COPENHAGEN (Reuters) - Technology firm Cisco Systems and the NASA space agency launched a $100 million plan on Tuesday to monitor the earth’s resources, aiming to boost transparency of national commitments under a new climate treaty.
World leaders and ministers from more than 190 countries are meeting this week, trying to agree the outline of a new climate pact to succeed the Kyoto Protocol.
Proof of compliance with many commitments under a new deal, for example to cut carbon emissions and preserve forests, will depend on more sophisticated data monitoring than available now.
The aim of the Planetary Skin Institute is to help existing public and private, academic and government institutions share their data and analysis, for example through new online resources.
“A lot of information is available but it’s highly fractured, in a thousand different formats and a thousand different places,” said Cisco’s Juan Carlos Castilla-Rubio.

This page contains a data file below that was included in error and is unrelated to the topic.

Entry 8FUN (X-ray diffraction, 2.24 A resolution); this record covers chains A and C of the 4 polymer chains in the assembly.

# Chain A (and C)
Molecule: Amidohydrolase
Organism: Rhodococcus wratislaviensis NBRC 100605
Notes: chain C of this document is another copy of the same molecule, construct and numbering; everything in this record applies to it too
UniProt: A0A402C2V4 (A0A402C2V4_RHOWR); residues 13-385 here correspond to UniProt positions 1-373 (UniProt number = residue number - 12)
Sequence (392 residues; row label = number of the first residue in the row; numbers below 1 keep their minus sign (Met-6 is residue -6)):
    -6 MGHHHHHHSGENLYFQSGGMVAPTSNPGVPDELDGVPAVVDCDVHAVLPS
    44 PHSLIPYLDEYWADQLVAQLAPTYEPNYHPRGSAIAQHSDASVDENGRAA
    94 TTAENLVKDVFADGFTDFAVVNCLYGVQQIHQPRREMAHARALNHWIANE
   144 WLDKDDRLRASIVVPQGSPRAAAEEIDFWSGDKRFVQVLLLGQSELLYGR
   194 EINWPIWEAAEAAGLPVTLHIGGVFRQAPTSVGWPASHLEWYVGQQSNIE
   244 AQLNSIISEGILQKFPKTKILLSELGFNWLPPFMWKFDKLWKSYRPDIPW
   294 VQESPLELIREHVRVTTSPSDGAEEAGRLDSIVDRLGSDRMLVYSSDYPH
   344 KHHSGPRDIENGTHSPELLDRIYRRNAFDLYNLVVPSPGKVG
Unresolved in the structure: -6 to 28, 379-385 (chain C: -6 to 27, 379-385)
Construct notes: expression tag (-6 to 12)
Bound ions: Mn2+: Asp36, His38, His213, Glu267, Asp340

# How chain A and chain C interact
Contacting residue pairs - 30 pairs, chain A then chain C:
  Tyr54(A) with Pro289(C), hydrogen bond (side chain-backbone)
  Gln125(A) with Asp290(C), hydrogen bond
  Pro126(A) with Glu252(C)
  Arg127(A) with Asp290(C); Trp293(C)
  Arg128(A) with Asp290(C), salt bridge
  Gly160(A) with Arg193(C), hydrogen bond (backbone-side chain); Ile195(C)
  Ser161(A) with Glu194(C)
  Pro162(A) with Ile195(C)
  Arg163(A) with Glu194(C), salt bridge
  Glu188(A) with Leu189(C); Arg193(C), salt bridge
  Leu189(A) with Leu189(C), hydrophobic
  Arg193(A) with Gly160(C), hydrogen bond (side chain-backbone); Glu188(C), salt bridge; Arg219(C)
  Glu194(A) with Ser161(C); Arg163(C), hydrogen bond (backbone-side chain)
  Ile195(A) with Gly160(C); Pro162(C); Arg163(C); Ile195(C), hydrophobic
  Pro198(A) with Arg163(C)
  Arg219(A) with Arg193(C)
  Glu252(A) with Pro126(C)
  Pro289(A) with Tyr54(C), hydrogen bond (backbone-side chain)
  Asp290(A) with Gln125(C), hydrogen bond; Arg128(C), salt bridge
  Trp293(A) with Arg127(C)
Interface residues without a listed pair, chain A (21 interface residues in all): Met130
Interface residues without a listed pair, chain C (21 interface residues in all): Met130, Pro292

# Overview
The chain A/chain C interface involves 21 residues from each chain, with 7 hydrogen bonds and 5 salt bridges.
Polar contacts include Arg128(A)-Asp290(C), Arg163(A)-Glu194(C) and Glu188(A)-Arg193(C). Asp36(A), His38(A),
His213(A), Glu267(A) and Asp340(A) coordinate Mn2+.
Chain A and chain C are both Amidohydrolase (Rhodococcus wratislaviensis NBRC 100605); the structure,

“Over the next three years we need at least $100 million to make it work. We have commitments of over half (and) expect to hit the target in the next month.”
The non-profit joint venture would aim to boost monitoring of carbon, food systems and water scarcity.
For example it could integrate existing satellite-based and ground monitoring measurements of the carbon locked in rainforests.
That may make it simpler for tropical countries to claim rewards for storing forest carbon as proposed under a new climate deal.
A global network would be made up of seven hubs in Brazil, India, China, Africa, Japan, the European Union and the United States.
“The idea is to be open as possible,” said Castilla-Rubio. “We’re trying to develop an environment which allows people to get together and distribute (data and analysis).”
Reporting by Gerard Wynn, Editing by Dominic Evans